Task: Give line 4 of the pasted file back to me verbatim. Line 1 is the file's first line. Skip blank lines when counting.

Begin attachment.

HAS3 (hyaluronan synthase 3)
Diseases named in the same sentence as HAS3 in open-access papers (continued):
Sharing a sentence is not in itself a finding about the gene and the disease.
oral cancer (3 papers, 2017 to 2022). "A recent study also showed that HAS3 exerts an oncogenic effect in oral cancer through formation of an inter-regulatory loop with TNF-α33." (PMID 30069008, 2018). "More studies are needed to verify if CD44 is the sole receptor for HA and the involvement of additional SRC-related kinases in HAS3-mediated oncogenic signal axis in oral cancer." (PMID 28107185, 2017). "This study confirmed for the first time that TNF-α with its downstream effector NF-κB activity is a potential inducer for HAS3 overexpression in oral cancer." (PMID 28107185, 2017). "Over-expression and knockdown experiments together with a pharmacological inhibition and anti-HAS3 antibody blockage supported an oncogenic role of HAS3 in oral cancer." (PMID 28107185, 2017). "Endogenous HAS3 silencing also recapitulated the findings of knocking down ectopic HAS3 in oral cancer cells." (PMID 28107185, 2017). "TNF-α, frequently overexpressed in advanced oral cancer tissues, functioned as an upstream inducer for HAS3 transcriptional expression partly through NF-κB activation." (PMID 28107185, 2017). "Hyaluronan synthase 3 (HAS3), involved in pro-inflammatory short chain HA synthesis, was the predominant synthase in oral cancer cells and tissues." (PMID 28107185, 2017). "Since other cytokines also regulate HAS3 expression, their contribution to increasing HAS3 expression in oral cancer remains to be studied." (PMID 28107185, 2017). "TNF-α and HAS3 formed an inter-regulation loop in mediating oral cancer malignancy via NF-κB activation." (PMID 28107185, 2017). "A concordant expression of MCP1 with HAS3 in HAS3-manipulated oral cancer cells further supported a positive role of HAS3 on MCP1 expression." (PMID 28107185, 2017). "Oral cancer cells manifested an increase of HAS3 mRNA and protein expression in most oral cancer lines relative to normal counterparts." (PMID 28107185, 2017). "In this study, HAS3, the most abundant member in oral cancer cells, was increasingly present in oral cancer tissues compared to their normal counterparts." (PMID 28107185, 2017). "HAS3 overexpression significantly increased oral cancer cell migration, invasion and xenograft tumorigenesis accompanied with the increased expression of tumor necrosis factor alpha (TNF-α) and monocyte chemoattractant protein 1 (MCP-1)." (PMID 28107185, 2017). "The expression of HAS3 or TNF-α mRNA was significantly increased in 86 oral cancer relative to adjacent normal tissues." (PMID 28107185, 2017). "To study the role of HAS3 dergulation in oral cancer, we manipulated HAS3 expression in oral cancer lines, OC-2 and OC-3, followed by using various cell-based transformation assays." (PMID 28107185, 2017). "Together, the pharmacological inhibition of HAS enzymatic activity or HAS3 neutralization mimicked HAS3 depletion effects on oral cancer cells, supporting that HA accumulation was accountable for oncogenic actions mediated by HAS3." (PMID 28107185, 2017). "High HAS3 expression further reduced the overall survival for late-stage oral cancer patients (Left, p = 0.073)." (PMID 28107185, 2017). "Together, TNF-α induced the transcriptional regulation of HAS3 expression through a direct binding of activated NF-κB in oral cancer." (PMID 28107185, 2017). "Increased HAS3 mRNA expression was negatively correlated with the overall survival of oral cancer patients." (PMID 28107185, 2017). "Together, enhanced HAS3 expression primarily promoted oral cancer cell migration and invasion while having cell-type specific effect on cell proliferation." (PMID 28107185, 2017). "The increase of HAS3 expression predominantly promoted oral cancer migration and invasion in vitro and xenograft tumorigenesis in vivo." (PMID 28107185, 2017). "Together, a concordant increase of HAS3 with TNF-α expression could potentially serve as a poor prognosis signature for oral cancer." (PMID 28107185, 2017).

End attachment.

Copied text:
oral cancer (3 papers, 2017 to 2022). "A recent study also showed that HAS3 exerts an oncogenic effect in oral cancer through formation of an inter-regulatory loop with TNF-α33." (PMID 30069008, 2018). "More studies are needed to verify if CD44 is the sole receptor for HA and the involvement of additional SRC-related kinases in HAS3-mediated oncogenic signal axis in oral cancer." (PMID 28107185, 2017). "This study confirmed for the first time that TNF-α with its downstream effector NF-κB activity is a potential inducer for HAS3 overexpression in oral cancer." (PMID 28107185, 2017). "Over-expression and knockdown experiments together with a pharmacological inhibition and anti-HAS3 antibody blockage supported an oncogenic role of HAS3 in oral cancer." (PMID 28107185, 2017). "Endogenous HAS3 silencing also recapitulated the findings of knocking down ectopic HAS3 in oral cancer cells." (PMID 28107185, 2017). "TNF-α, frequently overexpressed in advanced oral cancer tissues, functioned as an upstream inducer for HAS3 transcriptional expression partly through NF-κB activation." (PMID 28107185, 2017). "Hyaluronan synthase 3 (HAS3), involved in pro-inflammatory short chain HA synthesis, was the predominant synthase in oral cancer cells and tissues." (PMID 28107185, 2017). "Since other cytokines also regulate HAS3 expression, their contribution to increasing HAS3 expression in oral cancer remains to be studied." (PMID 28107185, 2017). "TNF-α and HAS3 formed an inter-regulation loop in mediating oral cancer malignancy via NF-κB activation." (PMID 28107185, 2017). "A concordant expression of MCP1 with HAS3 in HAS3-manipulated oral cancer cells further supported a positive role of HAS3 on MCP1 expression." (PMID 28107185, 2017). "Oral cancer cells manifested an increase of HAS3 mRNA and protein expression in most oral cancer lines relative to normal counterparts." (PMID 28107185, 2017). "In this study, HAS3, the most abundant member in oral cancer cells, was increasingly present in oral cancer tissues compared to their normal counterparts." (PMID 28107185, 2017). "HAS3 overexpression significantly increased oral cancer cell migration, invasion and xenograft tumorigenesis accompanied with the increased expression of tumor necrosis factor alpha (TNF-α) and monocyte chemoattractant protein 1 (MCP-1)." (PMID 28107185, 2017). "The expression of HAS3 or TNF-α mRNA was significantly increased in 86 oral cancer relative to adjacent normal tissues." (PMID 28107185, 2017). "To study the role of HAS3 dergulation in oral cancer, we manipulated HAS3 expression in oral cancer lines, OC-2 and OC-3, followed by using various cell-based transformation assays." (PMID 28107185, 2017). "Together, the pharmacological inhibition of HAS enzymatic activity or HAS3 neutralization mimicked HAS3 depletion effects on oral cancer cells, supporting that HA accumulation was accountable for oncogenic actions mediated by HAS3." (PMID 28107185, 2017). "High HAS3 expression further reduced the overall survival for late-stage oral cancer patients (Left, p = 0.073)." (PMID 28107185, 2017). "Together, TNF-α induced the transcriptional regulation of HAS3 expression through a direct binding of activated NF-κB in oral cancer." (PMID 28107185, 2017). "Increased HAS3 mRNA expression was negatively correlated with the overall survival of oral cancer patients." (PMID 28107185, 2017). "Together, enhanced HAS3 expression primarily promoted oral cancer cell migration and invasion while having cell-type specific effect on cell proliferation." (PMID 28107185, 2017). "The increase of HAS3 expression predominantly promoted oral cancer migration and invasion in vitro and xenograft tumorigenesis in vivo." (PMID 28107185, 2017). "Together, a concordant increase of HAS3 with TNF-α expression could potentially serve as a poor prognosis signature for oral cancer." (PMID 28107185, 2017).